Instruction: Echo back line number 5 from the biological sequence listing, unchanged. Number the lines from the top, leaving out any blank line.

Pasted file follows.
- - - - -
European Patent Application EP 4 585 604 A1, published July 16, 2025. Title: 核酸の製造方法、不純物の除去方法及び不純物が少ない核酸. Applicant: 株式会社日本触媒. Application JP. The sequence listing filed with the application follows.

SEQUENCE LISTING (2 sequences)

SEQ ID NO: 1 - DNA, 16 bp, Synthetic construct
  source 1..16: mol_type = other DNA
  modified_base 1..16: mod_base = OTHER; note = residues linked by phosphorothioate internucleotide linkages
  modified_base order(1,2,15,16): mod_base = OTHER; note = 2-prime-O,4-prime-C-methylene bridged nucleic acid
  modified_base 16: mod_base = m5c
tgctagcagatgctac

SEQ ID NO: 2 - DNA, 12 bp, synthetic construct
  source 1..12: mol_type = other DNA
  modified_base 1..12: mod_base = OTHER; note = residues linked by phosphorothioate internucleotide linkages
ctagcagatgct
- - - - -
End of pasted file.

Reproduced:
  modified_base 1..16: mod_base = OTHER; note = residues linked by phosphorothioate internucleotide linkages